Remo Music Player

In Chrome OS, How Does Remo Music Player Stack Up?

On Chrome OS, Google Play Music is one of the main options of playing back songs in a library.  However, there are times when users want to whistle while they work while not having an Internet connection.  Fortunately, thanks to Chrome Packaged Apps, Chromebooks can be enhanced for offline use.

One example of is Remo Music Player.

Remo Music Player
One can drag MP3 files into the playlist area. The app even includes an equalizer.

Remo is a relatively simple app that’s available in the Chrome Store that’s designed to play music on internal or external storage.  Entire folders can be dragged and dropped into the playlist portion of the window.

Basic playback controls of play/pause, forward, and back buttons are available.  The volume can be adjusted, the playlist can be shuffled, and an equalizer can be used to fine tune the individual’s listening experience.  As an added bonus, one can attempt to pull lyrics from a song.

There’s even a QR code that can turn your smart phone into a remote control, a feature that works through the device’s mobile browser.  Depending on network connectivity, whether it’s through a mobile network or higher speed networks (cable, DSL, T1, fiber, etc…), there may be a slight delay.

Unfortunately, there are a couple of issues with Remo.  For starters, dragging songs into the playlist isn’t smooth.  It works, but songs aren’t kept in exact order.

Though shuffle exists, there currently is no way to edit the playlist within the window.  Those obsessed with editing their playlist may experience some frustration.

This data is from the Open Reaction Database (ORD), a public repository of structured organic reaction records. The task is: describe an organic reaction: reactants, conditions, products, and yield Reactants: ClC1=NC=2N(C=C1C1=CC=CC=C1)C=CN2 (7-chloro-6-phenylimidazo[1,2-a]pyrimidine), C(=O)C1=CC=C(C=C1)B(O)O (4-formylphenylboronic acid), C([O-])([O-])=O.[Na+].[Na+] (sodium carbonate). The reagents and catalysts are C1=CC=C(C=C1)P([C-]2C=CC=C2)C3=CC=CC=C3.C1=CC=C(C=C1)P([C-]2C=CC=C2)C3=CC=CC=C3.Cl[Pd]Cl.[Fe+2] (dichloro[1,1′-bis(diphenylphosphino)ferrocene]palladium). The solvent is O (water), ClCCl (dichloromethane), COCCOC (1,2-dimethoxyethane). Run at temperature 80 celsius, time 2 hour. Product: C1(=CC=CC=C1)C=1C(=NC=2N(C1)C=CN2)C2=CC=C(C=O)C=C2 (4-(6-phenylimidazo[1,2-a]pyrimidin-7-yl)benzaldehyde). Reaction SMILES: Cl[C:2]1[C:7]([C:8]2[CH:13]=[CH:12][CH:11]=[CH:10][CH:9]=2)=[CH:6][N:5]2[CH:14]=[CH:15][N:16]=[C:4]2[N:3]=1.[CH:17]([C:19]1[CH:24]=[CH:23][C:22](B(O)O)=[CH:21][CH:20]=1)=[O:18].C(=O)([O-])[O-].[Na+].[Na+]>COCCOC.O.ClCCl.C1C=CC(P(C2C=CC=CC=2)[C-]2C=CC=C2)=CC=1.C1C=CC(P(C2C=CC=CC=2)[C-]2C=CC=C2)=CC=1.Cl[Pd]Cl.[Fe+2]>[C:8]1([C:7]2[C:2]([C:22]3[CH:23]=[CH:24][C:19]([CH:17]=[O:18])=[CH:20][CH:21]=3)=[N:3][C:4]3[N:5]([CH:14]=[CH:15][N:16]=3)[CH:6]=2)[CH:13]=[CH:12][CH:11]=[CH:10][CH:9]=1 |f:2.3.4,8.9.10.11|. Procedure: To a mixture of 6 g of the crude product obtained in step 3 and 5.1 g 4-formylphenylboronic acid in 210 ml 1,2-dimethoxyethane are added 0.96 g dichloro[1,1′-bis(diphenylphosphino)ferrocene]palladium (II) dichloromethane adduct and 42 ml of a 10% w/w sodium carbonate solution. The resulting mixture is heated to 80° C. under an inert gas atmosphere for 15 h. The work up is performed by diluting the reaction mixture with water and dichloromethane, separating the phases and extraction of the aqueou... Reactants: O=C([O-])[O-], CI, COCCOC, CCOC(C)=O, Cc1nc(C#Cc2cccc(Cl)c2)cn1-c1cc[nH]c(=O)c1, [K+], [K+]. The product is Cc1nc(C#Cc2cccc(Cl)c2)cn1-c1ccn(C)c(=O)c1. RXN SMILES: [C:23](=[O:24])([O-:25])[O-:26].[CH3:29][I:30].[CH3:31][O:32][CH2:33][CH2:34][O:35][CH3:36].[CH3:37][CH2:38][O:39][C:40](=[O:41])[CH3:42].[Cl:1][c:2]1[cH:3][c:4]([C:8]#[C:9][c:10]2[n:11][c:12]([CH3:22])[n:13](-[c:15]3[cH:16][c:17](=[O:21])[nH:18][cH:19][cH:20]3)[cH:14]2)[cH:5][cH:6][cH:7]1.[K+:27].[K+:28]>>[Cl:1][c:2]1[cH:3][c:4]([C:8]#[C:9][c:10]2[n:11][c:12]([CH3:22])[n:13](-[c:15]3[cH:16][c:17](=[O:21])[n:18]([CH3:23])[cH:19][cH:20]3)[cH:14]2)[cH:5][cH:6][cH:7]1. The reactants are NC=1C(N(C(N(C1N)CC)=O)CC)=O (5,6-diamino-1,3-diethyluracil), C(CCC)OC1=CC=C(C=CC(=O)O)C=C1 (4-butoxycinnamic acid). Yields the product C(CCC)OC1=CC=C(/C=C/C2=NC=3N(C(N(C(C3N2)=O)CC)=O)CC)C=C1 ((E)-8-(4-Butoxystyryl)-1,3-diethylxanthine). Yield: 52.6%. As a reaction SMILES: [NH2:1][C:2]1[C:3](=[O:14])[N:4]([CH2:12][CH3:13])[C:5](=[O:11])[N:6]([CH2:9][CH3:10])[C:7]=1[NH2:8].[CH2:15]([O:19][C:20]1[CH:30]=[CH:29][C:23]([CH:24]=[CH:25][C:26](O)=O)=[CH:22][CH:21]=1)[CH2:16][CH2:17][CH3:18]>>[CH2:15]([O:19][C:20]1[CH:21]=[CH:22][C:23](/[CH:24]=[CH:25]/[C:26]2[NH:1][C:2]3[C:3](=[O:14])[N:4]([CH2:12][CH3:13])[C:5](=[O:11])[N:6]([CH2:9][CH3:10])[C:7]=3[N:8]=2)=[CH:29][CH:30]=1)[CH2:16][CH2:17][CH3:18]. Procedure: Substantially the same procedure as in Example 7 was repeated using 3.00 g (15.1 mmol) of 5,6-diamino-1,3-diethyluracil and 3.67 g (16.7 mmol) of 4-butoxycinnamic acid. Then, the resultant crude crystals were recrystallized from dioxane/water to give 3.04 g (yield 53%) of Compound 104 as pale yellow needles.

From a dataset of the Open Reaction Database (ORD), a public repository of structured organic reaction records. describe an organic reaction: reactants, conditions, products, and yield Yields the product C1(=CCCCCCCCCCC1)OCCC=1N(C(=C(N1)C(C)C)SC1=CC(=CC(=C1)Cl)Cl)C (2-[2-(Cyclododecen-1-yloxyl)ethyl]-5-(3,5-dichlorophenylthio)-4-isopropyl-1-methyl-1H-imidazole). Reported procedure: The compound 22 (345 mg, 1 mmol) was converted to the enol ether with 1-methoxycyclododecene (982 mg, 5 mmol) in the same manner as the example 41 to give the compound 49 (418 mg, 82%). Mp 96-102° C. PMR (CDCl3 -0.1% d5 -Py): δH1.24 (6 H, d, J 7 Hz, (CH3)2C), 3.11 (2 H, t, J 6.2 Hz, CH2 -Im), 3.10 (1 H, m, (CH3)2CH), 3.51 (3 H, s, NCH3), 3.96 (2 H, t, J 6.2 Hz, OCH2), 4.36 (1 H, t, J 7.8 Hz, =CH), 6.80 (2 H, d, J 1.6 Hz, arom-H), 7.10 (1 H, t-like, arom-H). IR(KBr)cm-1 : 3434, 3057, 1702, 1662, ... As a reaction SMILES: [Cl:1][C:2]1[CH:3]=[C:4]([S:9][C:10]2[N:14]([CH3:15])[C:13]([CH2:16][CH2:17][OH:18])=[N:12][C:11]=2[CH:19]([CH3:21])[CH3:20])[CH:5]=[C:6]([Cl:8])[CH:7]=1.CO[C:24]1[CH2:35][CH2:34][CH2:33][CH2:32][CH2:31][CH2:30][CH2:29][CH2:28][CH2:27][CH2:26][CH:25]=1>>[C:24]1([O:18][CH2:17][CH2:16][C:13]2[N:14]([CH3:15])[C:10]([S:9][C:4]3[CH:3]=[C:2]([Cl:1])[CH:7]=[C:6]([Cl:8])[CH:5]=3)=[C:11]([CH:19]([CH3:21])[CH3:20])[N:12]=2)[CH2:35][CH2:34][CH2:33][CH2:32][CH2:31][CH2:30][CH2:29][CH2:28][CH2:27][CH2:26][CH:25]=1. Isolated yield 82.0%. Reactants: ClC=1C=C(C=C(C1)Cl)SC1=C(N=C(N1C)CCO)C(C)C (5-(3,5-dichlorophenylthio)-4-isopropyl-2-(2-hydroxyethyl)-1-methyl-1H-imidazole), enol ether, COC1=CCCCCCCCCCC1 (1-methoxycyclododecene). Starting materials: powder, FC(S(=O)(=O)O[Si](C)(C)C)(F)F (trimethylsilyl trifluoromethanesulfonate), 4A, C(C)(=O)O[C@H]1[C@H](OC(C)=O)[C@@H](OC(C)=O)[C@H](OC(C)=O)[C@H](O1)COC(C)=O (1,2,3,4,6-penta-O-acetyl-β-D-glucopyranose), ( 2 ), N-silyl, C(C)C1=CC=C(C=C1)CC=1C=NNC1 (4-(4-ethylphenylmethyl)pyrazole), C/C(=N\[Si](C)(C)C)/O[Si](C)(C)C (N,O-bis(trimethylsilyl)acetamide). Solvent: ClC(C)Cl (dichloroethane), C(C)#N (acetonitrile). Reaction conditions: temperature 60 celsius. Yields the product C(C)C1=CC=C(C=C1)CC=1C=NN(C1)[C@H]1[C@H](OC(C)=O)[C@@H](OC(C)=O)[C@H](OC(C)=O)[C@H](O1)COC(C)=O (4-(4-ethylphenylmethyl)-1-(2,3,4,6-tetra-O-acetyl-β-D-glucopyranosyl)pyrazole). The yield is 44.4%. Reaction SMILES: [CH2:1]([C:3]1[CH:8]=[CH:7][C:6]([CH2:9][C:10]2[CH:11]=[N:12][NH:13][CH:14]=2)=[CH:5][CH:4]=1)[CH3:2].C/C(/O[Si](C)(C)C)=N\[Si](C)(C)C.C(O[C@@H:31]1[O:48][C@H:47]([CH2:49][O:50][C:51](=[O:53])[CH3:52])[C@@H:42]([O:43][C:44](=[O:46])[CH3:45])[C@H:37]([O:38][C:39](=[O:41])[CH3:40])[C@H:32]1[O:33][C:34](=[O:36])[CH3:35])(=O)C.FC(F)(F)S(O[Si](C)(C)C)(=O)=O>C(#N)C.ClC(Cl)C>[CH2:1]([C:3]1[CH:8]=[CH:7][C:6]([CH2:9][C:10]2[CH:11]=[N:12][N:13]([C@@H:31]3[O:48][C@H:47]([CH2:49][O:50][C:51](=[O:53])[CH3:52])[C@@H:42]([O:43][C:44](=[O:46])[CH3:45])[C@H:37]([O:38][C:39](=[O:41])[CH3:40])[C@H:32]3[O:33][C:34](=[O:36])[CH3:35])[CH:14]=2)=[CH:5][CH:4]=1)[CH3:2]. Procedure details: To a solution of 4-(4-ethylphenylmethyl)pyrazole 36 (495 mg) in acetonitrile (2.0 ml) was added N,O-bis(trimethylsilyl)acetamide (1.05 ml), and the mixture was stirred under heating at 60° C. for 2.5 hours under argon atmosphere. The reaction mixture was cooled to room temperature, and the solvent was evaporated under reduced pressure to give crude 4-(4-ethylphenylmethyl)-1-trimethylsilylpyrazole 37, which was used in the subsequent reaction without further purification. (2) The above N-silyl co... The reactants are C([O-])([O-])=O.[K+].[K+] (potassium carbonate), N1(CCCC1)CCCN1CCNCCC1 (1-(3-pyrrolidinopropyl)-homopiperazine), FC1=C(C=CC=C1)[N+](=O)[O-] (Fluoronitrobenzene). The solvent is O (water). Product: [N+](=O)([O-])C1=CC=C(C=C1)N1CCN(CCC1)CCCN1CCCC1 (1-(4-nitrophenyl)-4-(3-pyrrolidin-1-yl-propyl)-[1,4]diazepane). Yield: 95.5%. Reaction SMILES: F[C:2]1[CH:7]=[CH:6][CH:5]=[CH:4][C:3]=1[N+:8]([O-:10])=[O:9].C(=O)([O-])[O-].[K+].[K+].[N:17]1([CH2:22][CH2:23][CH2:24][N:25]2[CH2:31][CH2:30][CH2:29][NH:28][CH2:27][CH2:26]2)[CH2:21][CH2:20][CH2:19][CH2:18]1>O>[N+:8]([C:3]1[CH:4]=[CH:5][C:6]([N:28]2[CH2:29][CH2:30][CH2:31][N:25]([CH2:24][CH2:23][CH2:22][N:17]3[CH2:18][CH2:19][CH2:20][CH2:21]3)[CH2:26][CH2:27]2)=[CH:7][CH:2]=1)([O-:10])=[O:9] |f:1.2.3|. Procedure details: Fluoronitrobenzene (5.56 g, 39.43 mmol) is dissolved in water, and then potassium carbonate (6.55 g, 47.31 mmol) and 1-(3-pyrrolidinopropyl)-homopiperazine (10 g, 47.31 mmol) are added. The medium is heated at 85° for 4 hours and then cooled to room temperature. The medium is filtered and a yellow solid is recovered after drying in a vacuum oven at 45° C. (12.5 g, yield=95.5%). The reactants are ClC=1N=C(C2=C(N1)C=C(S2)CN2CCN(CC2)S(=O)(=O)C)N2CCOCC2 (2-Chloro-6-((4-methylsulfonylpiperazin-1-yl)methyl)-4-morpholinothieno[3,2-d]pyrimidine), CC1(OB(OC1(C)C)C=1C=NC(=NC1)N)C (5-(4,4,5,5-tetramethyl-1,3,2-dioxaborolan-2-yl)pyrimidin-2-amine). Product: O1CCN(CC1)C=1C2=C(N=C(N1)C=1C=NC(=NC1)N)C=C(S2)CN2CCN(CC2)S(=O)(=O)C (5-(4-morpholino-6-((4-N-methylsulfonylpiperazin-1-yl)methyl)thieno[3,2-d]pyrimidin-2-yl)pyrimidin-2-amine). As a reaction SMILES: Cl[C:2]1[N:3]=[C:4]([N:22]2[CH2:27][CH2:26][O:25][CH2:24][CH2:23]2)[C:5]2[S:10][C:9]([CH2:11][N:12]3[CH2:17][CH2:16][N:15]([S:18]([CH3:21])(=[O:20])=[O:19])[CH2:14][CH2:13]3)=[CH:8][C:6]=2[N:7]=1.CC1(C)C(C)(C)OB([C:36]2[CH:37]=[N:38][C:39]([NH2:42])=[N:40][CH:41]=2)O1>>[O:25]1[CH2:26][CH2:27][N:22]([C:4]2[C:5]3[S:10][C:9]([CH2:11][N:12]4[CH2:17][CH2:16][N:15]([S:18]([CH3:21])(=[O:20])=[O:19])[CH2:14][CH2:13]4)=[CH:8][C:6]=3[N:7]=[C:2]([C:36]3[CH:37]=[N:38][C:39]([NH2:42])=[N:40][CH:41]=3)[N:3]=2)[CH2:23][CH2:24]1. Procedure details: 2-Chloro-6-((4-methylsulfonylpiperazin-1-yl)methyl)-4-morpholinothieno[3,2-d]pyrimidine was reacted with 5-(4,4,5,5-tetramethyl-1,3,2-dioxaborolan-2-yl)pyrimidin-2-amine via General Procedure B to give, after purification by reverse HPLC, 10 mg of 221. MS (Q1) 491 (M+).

Another issue is the background that the app uses.  While the changing color scheme looks great, one can clearly see album covers from mainstream artists, which could spell a potential copyright lawsuit against the author if they aren’t careful.

As an app, Remo is quite functional, but only has a couple of features that set it apart from Chrome OS’s built in offering.  Though the player has promise, there’s still some work that needs to be done.

About Thomas Holbrook II

Thomas first encountered FOSS while visiting the University of Central Missouri (then known as Central Missouri State University) during high school. Mandrake was the first distribution he ever attempted to run. He has had experience with SuSE, Red Hat, Fedora, Ubuntu, and other distros. He currently does a podcast each week and publishes a monthly digital magazine covering Unix and Overlooked Pop Culture at

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